He gave the example of Nigeria, which suffers from port congestion. “The country is booming. Container volumes grow by 8 to 10% on an annual basis. And by 2017, there will be no more capacity available.” Lagos, 10 million inhabitants, is “the second fastest growing city in Africa, the seventh fastest growing city in the world right now. So there is immense pressure on the city’s transport infrastructure. And Lagos is the gateway for cargo in and out of Nigeria, handling almost 90% of the container traffic.”

APMT is already present in Nigeria: in Onne and in Apapa, the port of Lagos. “We are improving and expanding our current facility. But the really exciting thing that we are working on right now is the port of Badagry,” Fejfer said.

Located 55km west of Lagos, Badagry was chosen by APMT for this greenfield project. Announced last year, the complex is to include a free-trade zone and a port for container trade, bulk, liquid and general cargo, Ro-Ro, as well as support facilities for oil and gas exploration. “It will be by far the largest port in Africa: 7km of quay wall,” said Fejfer.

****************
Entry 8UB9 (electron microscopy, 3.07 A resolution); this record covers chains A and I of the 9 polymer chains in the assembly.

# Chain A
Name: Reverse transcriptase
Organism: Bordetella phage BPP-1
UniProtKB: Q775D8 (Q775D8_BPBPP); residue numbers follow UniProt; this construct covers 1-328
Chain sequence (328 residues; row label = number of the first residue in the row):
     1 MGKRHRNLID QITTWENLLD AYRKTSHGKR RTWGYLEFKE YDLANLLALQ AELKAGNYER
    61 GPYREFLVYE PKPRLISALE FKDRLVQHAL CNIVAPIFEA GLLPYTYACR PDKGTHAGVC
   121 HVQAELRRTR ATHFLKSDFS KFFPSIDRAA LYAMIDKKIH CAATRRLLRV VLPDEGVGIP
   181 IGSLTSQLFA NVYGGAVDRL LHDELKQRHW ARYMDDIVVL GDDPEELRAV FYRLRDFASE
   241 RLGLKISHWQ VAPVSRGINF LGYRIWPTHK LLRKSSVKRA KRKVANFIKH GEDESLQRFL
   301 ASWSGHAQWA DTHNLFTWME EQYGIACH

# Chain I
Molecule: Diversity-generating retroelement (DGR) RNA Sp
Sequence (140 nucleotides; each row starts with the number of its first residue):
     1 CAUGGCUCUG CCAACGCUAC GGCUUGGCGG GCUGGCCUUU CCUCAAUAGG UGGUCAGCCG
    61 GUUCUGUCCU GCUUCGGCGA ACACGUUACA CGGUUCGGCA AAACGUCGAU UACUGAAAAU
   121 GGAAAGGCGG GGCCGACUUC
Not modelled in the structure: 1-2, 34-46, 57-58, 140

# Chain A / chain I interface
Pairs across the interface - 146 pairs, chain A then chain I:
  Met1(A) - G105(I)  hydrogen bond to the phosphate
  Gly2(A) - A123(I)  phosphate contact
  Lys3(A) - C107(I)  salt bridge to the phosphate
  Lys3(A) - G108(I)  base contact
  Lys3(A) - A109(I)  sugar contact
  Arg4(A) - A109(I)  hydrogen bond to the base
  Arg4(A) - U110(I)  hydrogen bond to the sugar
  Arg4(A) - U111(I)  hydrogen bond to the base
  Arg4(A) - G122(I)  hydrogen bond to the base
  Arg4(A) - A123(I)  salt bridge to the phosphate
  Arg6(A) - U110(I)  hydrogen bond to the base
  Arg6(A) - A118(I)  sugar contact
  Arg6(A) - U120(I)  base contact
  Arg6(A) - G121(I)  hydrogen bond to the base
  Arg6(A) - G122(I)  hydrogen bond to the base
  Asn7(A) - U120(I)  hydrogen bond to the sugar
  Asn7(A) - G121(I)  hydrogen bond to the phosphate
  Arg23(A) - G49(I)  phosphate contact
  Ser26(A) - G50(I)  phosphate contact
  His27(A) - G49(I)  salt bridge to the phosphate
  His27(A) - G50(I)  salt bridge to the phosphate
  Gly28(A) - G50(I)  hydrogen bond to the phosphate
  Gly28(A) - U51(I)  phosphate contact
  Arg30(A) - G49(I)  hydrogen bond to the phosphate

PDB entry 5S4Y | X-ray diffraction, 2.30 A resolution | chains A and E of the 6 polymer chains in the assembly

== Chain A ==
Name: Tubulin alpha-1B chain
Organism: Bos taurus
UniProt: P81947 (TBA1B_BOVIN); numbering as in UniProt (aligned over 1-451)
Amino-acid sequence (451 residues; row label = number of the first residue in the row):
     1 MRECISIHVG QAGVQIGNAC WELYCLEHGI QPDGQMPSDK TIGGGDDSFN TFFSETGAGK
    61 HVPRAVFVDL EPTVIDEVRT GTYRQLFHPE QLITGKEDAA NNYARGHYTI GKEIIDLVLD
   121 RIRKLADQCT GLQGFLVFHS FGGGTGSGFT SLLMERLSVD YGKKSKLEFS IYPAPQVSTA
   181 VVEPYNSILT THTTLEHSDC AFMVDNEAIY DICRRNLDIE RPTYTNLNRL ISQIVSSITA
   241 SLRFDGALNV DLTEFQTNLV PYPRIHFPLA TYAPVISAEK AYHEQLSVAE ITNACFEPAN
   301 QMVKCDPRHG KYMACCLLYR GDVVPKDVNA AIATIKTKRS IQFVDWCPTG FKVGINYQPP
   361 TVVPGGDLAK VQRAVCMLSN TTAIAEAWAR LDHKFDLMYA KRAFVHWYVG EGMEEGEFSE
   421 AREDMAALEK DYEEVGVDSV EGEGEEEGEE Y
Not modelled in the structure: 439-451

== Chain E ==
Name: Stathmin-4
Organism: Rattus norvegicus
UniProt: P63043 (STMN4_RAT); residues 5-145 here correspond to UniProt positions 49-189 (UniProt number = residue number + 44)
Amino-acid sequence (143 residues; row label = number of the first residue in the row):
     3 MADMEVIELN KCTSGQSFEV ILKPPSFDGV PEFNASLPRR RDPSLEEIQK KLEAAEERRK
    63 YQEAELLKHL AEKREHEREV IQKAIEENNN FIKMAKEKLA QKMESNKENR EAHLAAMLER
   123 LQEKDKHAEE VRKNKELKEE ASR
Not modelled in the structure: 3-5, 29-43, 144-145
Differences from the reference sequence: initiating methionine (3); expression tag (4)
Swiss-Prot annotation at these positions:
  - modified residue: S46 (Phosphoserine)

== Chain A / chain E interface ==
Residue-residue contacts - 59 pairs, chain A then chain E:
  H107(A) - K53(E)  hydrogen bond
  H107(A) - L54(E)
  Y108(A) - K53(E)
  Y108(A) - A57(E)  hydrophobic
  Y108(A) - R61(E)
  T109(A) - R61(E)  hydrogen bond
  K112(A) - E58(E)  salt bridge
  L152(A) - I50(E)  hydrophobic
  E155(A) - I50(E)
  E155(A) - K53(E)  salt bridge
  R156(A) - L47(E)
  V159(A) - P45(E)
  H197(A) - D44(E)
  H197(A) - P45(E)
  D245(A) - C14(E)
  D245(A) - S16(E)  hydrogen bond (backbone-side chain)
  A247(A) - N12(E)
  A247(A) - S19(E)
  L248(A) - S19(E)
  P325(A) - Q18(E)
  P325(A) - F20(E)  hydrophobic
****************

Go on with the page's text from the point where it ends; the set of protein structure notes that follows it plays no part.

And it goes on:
The budget will be “very substantial”, he added, and APMT will be the main funder, although it is working with partners. Among these partners are Macquarie, Terminal Investment Limited (TIL), and Nigerian companies Orlean Invest and Oando. Backed by the Port Authority, the Lagos state, and the federal government, the project is on the right tracks, said the CEO. Construction is due to start early 2014.